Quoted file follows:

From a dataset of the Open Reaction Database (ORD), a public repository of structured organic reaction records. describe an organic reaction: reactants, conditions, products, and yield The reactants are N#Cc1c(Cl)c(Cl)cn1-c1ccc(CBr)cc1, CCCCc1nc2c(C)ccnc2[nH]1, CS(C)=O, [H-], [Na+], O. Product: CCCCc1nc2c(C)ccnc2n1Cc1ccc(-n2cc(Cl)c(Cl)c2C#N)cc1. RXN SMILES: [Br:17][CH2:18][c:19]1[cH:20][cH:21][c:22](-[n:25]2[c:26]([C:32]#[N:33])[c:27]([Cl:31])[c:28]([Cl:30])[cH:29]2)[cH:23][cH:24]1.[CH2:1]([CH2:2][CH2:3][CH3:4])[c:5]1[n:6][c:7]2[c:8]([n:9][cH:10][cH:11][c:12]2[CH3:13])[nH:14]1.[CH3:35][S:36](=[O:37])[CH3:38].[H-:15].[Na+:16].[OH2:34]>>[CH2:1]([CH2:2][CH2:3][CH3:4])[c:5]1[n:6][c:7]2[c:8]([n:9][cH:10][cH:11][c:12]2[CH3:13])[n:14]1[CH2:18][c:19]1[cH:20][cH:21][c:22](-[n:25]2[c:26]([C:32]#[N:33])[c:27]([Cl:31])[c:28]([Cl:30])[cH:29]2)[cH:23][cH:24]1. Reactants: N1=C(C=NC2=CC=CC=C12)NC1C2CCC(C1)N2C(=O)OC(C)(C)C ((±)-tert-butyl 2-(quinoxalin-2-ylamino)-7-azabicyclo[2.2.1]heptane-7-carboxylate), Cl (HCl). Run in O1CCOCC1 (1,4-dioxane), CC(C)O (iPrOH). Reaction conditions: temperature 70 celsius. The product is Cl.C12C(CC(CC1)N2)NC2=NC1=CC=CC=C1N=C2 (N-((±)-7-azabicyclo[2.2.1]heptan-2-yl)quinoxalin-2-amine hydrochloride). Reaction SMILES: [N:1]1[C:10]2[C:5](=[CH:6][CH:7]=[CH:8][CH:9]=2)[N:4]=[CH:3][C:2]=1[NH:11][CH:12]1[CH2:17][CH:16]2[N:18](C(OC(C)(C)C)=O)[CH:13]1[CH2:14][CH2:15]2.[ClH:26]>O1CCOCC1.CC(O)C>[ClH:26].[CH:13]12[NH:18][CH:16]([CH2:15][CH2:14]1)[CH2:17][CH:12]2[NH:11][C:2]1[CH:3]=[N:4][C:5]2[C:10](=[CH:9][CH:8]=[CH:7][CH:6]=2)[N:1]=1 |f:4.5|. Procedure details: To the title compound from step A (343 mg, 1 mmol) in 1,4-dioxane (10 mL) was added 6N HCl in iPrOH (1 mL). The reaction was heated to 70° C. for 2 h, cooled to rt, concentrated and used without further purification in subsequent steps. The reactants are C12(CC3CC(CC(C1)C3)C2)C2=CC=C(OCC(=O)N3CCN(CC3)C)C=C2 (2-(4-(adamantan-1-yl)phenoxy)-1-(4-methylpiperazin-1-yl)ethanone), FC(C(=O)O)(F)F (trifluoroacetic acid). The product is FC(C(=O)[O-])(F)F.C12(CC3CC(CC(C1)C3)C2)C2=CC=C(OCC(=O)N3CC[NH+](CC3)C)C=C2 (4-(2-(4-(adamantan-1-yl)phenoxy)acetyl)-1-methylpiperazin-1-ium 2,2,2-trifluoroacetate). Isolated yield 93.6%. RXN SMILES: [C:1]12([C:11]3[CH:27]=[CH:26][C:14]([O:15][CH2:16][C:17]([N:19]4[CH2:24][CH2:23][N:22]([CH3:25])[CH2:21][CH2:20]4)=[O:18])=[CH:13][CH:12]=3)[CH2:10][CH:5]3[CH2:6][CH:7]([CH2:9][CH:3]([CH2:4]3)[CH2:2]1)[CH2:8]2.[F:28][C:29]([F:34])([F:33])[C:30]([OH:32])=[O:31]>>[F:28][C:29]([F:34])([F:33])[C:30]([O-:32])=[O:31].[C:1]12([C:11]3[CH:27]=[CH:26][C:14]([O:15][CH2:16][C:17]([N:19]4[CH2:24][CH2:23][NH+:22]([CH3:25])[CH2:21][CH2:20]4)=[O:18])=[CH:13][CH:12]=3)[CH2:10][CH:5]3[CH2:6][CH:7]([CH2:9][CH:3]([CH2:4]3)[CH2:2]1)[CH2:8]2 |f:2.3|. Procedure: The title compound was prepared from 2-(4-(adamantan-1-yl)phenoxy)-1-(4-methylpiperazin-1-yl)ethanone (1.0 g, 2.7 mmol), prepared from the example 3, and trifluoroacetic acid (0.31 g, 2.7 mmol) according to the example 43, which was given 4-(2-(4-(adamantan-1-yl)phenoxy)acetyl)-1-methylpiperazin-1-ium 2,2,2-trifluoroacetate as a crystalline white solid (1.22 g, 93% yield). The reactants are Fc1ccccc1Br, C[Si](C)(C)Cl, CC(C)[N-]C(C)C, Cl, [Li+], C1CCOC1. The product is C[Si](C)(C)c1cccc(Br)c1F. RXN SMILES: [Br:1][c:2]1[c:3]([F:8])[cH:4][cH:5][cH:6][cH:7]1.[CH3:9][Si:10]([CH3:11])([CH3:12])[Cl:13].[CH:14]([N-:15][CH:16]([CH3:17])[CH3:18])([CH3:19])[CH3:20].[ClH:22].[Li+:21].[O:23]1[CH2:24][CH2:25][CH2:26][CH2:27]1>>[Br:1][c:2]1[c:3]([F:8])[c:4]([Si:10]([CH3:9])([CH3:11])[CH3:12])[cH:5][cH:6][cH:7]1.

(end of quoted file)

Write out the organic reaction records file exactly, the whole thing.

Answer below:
From a dataset of the Open Reaction Database (ORD), a public repository of structured organic reaction records. describe an organic reaction: reactants, conditions, products, and yield The reactants are N#Cc1c(Cl)c(Cl)cn1-c1ccc(CBr)cc1, CCCCc1nc2c(C)ccnc2[nH]1, CS(C)=O, [H-], [Na+], O. Product: CCCCc1nc2c(C)ccnc2n1Cc1ccc(-n2cc(Cl)c(Cl)c2C#N)cc1. RXN SMILES: [Br:17][CH2:18][c:19]1[cH:20][cH:21][c:22](-[n:25]2[c:26]([C:32]#[N:33])[c:27]([Cl:31])[c:28]([Cl:30])[cH:29]2)[cH:23][cH:24]1.[CH2:1]([CH2:2][CH2:3][CH3:4])[c:5]1[n:6][c:7]2[c:8]([n:9][cH:10][cH:11][c:12]2[CH3:13])[nH:14]1.[CH3:35][S:36](=[O:37])[CH3:38].[H-:15].[Na+:16].[OH2:34]>>[CH2:1]([CH2:2][CH2:3][CH3:4])[c:5]1[n:6][c:7]2[c:8]([n:9][cH:10][cH:11][c:12]2[CH3:13])[n:14]1[CH2:18][c:19]1[cH:20][cH:21][c:22](-[n:25]2[c:26]([C:32]#[N:33])[c:27]([Cl:31])[c:28]([Cl:30])[cH:29]2)[cH:23][cH:24]1. Reactants: N1=C(C=NC2=CC=CC=C12)NC1C2CCC(C1)N2C(=O)OC(C)(C)C ((±)-tert-butyl 2-(quinoxalin-2-ylamino)-7-azabicyclo[2.2.1]heptane-7-carboxylate), Cl (HCl). Run in O1CCOCC1 (1,4-dioxane), CC(C)O (iPrOH). Reaction conditions: temperature 70 celsius. The product is Cl.C12C(CC(CC1)N2)NC2=NC1=CC=CC=C1N=C2 (N-((±)-7-azabicyclo[2.2.1]heptan-2-yl)quinoxalin-2-amine hydrochloride). Reaction SMILES: [N:1]1[C:10]2[C:5](=[CH:6][CH:7]=[CH:8][CH:9]=2)[N:4]=[CH:3][C:2]=1[NH:11][CH:12]1[CH2:17][CH:16]2[N:18](C(OC(C)(C)C)=O)[CH:13]1[CH2:14][CH2:15]2.[ClH:26]>O1CCOCC1.CC(O)C>[ClH:26].[CH:13]12[NH:18][CH:16]([CH2:15][CH2:14]1)[CH2:17][CH:12]2[NH:11][C:2]1[CH:3]=[N:4][C:5]2[C:10](=[CH:9][CH:8]=[CH:7][CH:6]=2)[N:1]=1 |f:4.5|. Procedure details: To the title compound from step A (343 mg, 1 mmol) in 1,4-dioxane (10 mL) was added 6N HCl in iPrOH (1 mL). The reaction was heated to 70° C. for 2 h, cooled to rt, concentrated and used without further purification in subsequent steps. The reactants are C12(CC3CC(CC(C1)C3)C2)C2=CC=C(OCC(=O)N3CCN(CC3)C)C=C2 (2-(4-(adamantan-1-yl)phenoxy)-1-(4-methylpiperazin-1-yl)ethanone), FC(C(=O)O)(F)F (trifluoroacetic acid). The product is FC(C(=O)[O-])(F)F.C12(CC3CC(CC(C1)C3)C2)C2=CC=C(OCC(=O)N3CC[NH+](CC3)C)C=C2 (4-(2-(4-(adamantan-1-yl)phenoxy)acetyl)-1-methylpiperazin-1-ium 2,2,2-trifluoroacetate). Isolated yield 93.6%. RXN SMILES: [C:1]12([C:11]3[CH:27]=[CH:26][C:14]([O:15][CH2:16][C:17]([N:19]4[CH2:24][CH2:23][N:22]([CH3:25])[CH2:21][CH2:20]4)=[O:18])=[CH:13][CH:12]=3)[CH2:10][CH:5]3[CH2:6][CH:7]([CH2:9][CH:3]([CH2:4]3)[CH2:2]1)[CH2:8]2.[F:28][C:29]([F:34])([F:33])[C:30]([OH:32])=[O:31]>>[F:28][C:29]([F:34])([F:33])[C:30]([O-:32])=[O:31].[C:1]12([C:11]3[CH:27]=[CH:26][C:14]([O:15][CH2:16][C:17]([N:19]4[CH2:24][CH2:23][NH+:22]([CH3:25])[CH2:21][CH2:20]4)=[O:18])=[CH:13][CH:12]=3)[CH2:10][CH:5]3[CH2:6][CH:7]([CH2:9][CH:3]([CH2:4]3)[CH2:2]1)[CH2:8]2 |f:2.3|. Procedure: The title compound was prepared from 2-(4-(adamantan-1-yl)phenoxy)-1-(4-methylpiperazin-1-yl)ethanone (1.0 g, 2.7 mmol), prepared from the example 3, and trifluoroacetic acid (0.31 g, 2.7 mmol) according to the example 43, which was given 4-(2-(4-(adamantan-1-yl)phenoxy)acetyl)-1-methylpiperazin-1-ium 2,2,2-trifluoroacetate as a crystalline white solid (1.22 g, 93% yield). The reactants are Fc1ccccc1Br, C[Si](C)(C)Cl, CC(C)[N-]C(C)C, Cl, [Li+], C1CCOC1. The product is C[Si](C)(C)c1cccc(Br)c1F. RXN SMILES: [Br:1][c:2]1[c:3]([F:8])[cH:4][cH:5][cH:6][cH:7]1.[CH3:9][Si:10]([CH3:11])([CH3:12])[Cl:13].[CH:14]([N-:15][CH:16]([CH3:17])[CH3:18])([CH3:19])[CH3:20].[ClH:22].[Li+:21].[O:23]1[CH2:24][CH2:25][CH2:26][CH2:27]1>>[Br:1][c:2]1[c:3]([F:8])[c:4]([Si:10]([CH3:9])([CH3:11])[CH3:12])[cH:5][cH:6][cH:7]1.